On July 2 of this year, President Obama issued a bulletin called “Improving Transparency and Ensuring Continued Safety in Biotechnology.” It’s a seemingly benign document, but the bulletin calls for more coordination between the EPA, USDA and FDA when framing the regulatory process, but also calls for “an outside, independent analysis of the future landscape of the products of biotechnology.” Currently, the various agencies have relied upon the principle of “substantial equivalence,” which considers basic nutritional characteristics that non-GMOs and GMOs share, as well as how they taste, look, smell and feel. The principle of substantial equivalence was first employed in the 1970s to assess the safety of medical devices. In the early 90s, Michael Taylor, currently the Deputy Commissioner for Foods at the U.S. Food and Drug Administration, and formerly a lobbyist for Monsanto, established the official U.S. stance on genetically modified foods. He embedded the notion in policy that if genetically modified food is “substantially equivalent” to non-GM food in composition, then there is no need to test it for safety or to label it. In concert with the federal government’s stance on GMOs, the biotech industry has set up user agreements that explicitly forbid the use of the seeds for any independent research. This is why people who advocate for the spread of genetically modified organisms can justifiably claim that no research has ever been conducted that shows GMOs to be harmful. The only research on GE seeds that has been published has been approved by the industry.
Obama’s bulletin, then, may signal an end to the business as usual approach to the rubber stamping of any and all genetically modified plants or animals. Back in the 90s, when GMOs were being initially introduced, most people were ignorant about them, which allowed the biotech companies to set the rules and standards. The Coordinated Framework for the Regulation of Biotechnology, first introduced in 1986 and last updated in 1992, will again be updated under the terms of Obama’s bulletin. Specifically, a newly created group, the Biotechnology Working Group Under the Emerging Technologies Interagency Policy Coordination Committee, which will include representatives from the Executive Office of the President, the EPA, the FDA and the USDA, will be assigned to take steps to increase the transparency of the regulatory systems for biotechnology products. All of this could simply prove to be a red herring, but the more significant assignment given the group will be a provision that will require that the FDA, EPA and USDA commission external and independent analyses of new GE products. These external studies are meant to identify risks to human health and the environment and will be re-examined every five years. The Obama bulletin also encourages public discourse, the first such session occurring in Washington, D.C. in the fall.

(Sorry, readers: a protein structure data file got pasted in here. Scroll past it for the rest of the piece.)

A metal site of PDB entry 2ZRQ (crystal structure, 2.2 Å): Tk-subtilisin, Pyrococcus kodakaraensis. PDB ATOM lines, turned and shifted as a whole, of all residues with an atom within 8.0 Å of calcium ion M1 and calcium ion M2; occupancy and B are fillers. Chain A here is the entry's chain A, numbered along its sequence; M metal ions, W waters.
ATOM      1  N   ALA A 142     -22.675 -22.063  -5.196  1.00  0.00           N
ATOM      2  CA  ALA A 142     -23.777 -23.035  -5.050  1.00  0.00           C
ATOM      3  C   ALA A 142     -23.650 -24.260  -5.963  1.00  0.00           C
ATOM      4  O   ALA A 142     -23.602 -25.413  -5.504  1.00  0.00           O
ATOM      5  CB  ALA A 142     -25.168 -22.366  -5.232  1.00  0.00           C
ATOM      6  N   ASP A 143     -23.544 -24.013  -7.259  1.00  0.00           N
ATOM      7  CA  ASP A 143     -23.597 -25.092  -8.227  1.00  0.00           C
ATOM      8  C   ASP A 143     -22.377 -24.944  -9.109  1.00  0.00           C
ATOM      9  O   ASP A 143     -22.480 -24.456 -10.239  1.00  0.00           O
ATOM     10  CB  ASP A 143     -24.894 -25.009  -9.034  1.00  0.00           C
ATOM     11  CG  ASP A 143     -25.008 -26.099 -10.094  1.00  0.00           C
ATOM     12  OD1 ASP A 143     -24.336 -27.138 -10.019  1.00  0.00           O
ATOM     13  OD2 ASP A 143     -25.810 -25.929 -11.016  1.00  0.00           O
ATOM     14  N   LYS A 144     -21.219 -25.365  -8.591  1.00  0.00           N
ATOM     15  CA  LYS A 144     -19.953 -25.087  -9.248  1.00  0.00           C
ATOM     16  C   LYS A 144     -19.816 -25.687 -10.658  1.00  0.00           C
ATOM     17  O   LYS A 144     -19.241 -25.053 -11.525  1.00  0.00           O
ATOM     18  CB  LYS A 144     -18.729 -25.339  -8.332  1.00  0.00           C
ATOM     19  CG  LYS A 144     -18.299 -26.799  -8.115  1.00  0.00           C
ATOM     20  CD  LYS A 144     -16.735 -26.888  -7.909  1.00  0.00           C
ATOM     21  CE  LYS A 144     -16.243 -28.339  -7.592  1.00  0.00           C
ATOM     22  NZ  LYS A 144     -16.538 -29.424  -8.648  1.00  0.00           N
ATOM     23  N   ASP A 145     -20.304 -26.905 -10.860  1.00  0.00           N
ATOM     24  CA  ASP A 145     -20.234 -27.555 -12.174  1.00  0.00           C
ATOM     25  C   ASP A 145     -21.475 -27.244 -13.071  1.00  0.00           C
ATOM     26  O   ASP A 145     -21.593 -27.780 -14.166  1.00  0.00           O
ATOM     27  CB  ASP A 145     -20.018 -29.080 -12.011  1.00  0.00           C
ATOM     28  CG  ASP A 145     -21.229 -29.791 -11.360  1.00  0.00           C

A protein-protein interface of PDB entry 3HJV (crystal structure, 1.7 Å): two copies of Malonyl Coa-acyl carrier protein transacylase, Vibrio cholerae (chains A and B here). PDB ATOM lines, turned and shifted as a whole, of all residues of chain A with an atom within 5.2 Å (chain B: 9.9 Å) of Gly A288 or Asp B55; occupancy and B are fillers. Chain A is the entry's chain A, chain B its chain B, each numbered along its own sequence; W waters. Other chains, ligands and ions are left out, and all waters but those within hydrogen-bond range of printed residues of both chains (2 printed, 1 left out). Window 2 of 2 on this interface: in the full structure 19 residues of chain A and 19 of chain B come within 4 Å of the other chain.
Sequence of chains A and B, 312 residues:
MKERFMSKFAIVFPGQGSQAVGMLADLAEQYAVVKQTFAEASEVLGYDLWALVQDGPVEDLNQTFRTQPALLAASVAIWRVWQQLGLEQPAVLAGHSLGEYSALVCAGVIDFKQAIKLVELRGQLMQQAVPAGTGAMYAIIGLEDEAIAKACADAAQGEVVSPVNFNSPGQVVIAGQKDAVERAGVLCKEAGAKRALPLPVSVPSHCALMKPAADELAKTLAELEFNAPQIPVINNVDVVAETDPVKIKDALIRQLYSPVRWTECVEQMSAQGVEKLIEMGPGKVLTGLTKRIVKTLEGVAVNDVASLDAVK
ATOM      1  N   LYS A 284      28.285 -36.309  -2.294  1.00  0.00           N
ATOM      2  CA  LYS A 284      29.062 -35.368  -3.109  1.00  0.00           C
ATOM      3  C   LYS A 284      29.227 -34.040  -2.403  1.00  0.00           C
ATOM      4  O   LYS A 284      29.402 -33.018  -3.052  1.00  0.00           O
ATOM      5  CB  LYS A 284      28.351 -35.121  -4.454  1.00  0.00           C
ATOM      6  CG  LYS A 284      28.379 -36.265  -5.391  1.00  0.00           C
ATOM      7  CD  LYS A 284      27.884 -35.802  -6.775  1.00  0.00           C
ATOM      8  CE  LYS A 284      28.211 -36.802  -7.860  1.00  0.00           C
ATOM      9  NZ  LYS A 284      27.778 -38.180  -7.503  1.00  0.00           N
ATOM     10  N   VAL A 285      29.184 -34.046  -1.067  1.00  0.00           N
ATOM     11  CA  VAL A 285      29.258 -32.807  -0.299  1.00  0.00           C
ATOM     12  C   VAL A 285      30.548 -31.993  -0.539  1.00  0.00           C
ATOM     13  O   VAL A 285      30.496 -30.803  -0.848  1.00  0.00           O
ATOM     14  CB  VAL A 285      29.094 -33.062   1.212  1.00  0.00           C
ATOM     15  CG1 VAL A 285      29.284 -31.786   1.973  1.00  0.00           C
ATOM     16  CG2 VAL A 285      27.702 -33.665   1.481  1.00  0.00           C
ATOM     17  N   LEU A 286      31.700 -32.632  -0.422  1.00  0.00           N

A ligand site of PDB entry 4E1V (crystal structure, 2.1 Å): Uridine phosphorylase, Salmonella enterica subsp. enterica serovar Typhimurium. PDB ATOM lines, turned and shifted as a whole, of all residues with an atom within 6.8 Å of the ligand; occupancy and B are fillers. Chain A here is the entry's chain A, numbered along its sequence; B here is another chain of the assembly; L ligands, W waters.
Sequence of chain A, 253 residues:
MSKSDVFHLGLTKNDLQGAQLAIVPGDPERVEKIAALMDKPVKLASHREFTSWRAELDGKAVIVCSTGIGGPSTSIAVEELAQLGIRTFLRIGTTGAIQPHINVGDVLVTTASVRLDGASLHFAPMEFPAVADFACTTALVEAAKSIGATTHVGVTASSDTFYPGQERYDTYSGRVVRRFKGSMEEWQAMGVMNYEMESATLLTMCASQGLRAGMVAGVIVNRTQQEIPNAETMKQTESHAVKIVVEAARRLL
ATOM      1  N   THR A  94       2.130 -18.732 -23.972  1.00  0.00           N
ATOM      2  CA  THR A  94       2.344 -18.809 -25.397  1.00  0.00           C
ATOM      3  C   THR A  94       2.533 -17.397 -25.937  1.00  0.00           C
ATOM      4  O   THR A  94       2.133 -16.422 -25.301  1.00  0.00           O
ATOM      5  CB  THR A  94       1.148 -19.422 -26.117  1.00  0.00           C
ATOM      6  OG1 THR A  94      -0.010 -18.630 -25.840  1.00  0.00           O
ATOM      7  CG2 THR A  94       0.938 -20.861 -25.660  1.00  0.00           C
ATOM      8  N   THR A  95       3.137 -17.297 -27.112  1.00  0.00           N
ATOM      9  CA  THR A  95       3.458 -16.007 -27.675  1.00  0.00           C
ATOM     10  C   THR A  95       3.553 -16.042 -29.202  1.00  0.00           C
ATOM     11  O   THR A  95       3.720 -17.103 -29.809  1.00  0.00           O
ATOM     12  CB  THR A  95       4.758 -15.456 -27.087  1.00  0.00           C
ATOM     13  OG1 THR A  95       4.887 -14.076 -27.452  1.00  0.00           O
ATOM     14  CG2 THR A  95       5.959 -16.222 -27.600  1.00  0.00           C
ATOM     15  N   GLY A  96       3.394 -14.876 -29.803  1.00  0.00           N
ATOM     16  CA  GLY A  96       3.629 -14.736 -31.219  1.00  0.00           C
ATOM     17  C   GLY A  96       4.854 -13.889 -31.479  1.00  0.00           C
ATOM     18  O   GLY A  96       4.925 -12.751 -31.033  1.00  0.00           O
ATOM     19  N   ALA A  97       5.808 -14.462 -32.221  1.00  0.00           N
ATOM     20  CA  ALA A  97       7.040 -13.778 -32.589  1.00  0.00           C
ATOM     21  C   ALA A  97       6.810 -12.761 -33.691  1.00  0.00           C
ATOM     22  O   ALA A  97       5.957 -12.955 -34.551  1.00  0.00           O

That the White House Office of Science and Technology Policy, the Office of Management and Budget, the U.S. Trade Representative and the Council on Environmental Quality all weighed in on the bulletin released July 2 can perhaps suggest that the increasingly contentious conversation about the safety of GMOs will be given a closer look. It also suggests that the concerns of the organic movement are being recognized and heeded. Or it could all come to nothing, especially considering the wording of the bulletin which contains the phrase “Continued Safety in Biotechnology.” It is, of course, far too soon to evaluate the outcome of this initiative. That it calls for “high standards that are based on the best available science that deliver appropriate health and environmental protection” is encouraging, but its other goal, one of making the regulatory process more “efficient,” could simply be a way of giving biotech companies better and faster access to markets than they already have. It’s all pretty tame stuff, but maybe, just maybe, it’s a start. We’ll see.
Recipe of the Week
This is a very simple salad, one meant to accompany a more complicated entree. I was sceptical because of the lack of fat in the dressing, but it was quite good.
Butter Lettuce with Red Onion and Black Pepper
One head of organic red butter lettuce
juice from two small limes
onion slices from 1/2 a small red onion
plenty of black pepper, freshly ground
Combine and toss.